Kamala Harris Pushes Back on Voter ID Laws: 'Makes It Almost Impossible'
The vice president spoke to Soledad O'Brien about Republican-led measures that she said restrict access to voting
In her first interview on the topic since becoming vice president, Kamala Harris pushed back against Republican-backed laws that she said will restrict access to voting, particularly among those in rural or lower-income communities.
"I don't think that we should underestimate what that could mean," Harris, 56, told Soledad O'Brien in an excerpt from "State of Our Union: Vice President Kamala Harris," a news special set to air Friday on BET.
Speaking specifically about measures requiring IDs in order to vote, Harris continued: "Because in some peoples' minds, that means, well, you're going to have to Xerox or photocopy your ID to send it in to prove you are who you are. Well, there are a whole lot of people —especially people who live in rural communities — that there's no Kinkos, there's no Office Max, near them."
Harris added that those crafting these measures need to "be clear about who you have in mind and what would be required of them to to prove who they are."
"Of course people have to prove who they are," Harris said. "But not in a way that makes it almost impossible for them to prove who they are."
Her recent comments echoed statements made in 2020, when Harris (then the Democratic nominee for vice president) penned an op-ed in which she wrote that Republicans are "doing everything in their power to suppress and attack the voting rights of people of color."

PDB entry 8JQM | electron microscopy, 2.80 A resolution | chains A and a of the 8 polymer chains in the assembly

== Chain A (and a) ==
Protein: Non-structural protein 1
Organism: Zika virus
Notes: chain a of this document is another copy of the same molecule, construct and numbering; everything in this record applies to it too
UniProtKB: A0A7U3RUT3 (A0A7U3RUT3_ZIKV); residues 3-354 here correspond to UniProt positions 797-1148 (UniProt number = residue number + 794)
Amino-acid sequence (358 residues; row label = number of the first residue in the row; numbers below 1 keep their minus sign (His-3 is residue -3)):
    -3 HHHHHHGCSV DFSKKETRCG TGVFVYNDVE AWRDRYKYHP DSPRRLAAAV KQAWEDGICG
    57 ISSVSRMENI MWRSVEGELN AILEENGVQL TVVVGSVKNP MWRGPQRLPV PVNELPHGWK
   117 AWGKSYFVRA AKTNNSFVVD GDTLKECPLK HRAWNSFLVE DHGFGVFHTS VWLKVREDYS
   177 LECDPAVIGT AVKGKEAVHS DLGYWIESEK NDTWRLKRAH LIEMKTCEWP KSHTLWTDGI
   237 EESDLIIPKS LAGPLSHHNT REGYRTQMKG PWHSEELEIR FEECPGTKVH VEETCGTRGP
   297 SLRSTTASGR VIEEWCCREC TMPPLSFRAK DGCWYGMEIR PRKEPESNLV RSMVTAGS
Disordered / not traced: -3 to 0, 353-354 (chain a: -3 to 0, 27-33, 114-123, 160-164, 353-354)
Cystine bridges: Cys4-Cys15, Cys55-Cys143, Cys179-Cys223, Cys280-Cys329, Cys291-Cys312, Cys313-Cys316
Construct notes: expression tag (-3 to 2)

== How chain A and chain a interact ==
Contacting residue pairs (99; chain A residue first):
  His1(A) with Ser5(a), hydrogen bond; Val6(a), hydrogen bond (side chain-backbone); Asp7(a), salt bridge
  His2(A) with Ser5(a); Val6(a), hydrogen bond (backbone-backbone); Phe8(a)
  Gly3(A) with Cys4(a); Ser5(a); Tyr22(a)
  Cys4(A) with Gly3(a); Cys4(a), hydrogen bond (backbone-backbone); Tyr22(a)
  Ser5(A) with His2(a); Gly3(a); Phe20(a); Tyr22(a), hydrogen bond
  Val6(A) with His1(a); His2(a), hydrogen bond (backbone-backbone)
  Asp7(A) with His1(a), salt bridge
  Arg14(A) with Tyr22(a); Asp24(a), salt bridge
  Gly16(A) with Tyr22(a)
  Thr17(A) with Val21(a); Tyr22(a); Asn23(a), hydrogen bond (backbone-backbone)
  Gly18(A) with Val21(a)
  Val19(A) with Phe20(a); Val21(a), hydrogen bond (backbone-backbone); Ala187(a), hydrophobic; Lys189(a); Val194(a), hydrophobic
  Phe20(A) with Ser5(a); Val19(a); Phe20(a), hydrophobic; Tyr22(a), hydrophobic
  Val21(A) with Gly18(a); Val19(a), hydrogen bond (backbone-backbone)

Election laws have become a national political flashpoint of late, with activists arguing that measures like one recently passed in Georgia make voting more difficult for minority voters.
The 100-page Georgia law shortens periods in which people can request and send in mail ballots and will require voters to show ID when voting absentee. The law also potentially allows some precincts to schedule voting periods during the workday and restricts when voters can cast provisional ballots if they go to the wrong precinct.
In the weeks and months since the Georgia measure was passed by the state's Republican-led legislature, it's drawn rebuke not just from Democratic lawmakers and civil rights advocates but also major brands and the MLB, who moved the 2021 All-Star Game as a result.
Republicans including Gov. Brian Kemp argue the legislation makes future elections "more secure," though experts say there is no evidence of widespread fraud to begin with.
According to the progressive-leaning Brennan Center for Justice, at least 17 state legislatures have enacted new laws that restrict voting access around the country.
Harris and President Joe Biden plan to focus on voting rights in events held Thursday, and both will meet with leaders from a range of civil rights groups to discuss the matter, according to a schedule sent by the White House.
CNN reports that Harris is also expected to announce the expansion of the Democratic National Committee's "I Will Vote" campaign, which works to combat voter suppression nationwide.
Democrats earlier attempted to pass a sweeping federal measure to protect voting rights though it failed to get the 60 votes needed to pass the Senate in a procedural vote.
That measure, known as the For the People Act, would help create a nationwide automatic voter registration system, expand mail-in voting, restore voting rights to people with a past felony and protect against state's individual attempts to create restrictive new laws surrounding voter identification.